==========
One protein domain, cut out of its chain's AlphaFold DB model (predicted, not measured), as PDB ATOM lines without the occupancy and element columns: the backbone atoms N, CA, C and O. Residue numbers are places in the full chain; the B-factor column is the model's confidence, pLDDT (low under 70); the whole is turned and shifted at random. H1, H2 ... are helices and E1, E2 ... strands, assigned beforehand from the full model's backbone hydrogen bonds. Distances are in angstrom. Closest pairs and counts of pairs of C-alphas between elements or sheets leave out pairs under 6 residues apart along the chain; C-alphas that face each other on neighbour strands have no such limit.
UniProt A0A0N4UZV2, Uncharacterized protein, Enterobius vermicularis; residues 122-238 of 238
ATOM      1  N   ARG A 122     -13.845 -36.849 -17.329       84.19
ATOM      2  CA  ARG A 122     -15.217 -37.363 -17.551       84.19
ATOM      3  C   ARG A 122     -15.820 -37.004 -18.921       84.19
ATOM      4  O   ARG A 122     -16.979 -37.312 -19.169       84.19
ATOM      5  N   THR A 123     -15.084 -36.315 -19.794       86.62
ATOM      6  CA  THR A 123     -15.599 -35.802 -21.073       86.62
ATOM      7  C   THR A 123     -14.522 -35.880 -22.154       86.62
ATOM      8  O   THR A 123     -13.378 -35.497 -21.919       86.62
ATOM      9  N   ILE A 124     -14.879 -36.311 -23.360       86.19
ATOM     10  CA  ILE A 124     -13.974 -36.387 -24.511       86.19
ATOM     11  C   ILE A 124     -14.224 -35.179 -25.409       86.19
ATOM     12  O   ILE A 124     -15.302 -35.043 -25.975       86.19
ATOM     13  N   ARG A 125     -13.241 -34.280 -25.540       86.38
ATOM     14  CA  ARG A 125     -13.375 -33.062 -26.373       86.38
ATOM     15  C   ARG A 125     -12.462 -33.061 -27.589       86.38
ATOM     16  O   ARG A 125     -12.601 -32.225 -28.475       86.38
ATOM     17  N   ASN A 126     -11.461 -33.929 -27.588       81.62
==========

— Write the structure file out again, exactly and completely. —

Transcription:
One protein domain, cut out of its chain's AlphaFold DB model (predicted, not measured), as PDB ATOM lines without the occupancy and element columns: the backbone atoms N, CA, C and O. Residue numbers are places in the full chain; the B-factor column is the model's confidence, pLDDT (low under 70); the whole is turned and shifted at random. H1, H2 ... are helices and E1, E2 ... strands, assigned beforehand from the full model's backbone hydrogen bonds. Distances are in angstrom. Closest pairs and counts of pairs of C-alphas between elements or sheets leave out pairs under 6 residues apart along the chain; C-alphas that face each other on neighbour strands have no such limit.
UniProt A0A0N4UZV2, Uncharacterized protein, Enterobius vermicularis; residues 122-238 of 238
ATOM      1  N   ARG A 122     -13.845 -36.849 -17.329       84.19
ATOM      2  CA  ARG A 122     -15.217 -37.363 -17.551       84.19
ATOM      3  C   ARG A 122     -15.820 -37.004 -18.921       84.19
ATOM      4  O   ARG A 122     -16.979 -37.312 -19.169       84.19
ATOM      5  N   THR A 123     -15.084 -36.315 -19.794       86.62
ATOM      6  CA  THR A 123     -15.599 -35.802 -21.073       86.62
ATOM      7  C   THR A 123     -14.522 -35.880 -22.154       86.62
ATOM      8  O   THR A 123     -13.378 -35.497 -21.919       86.62
ATOM      9  N   ILE A 124     -14.879 -36.311 -23.360       86.19
ATOM     10  CA  ILE A 124     -13.974 -36.387 -24.511       86.19
ATOM     11  C   ILE A 124     -14.224 -35.179 -25.409       86.19
ATOM     12  O   ILE A 124     -15.302 -35.043 -25.975       86.19
ATOM     13  N   ARG A 125     -13.241 -34.280 -25.540       86.38
ATOM     14  CA  ARG A 125     -13.375 -33.062 -26.373       86.38
ATOM     15  C   ARG A 125     -12.462 -33.061 -27.589       86.38
ATOM     16  O   ARG A 125     -12.601 -32.225 -28.475       86.38
ATOM     17  N   ASN A 126     -11.461 -33.929 -27.588       81.62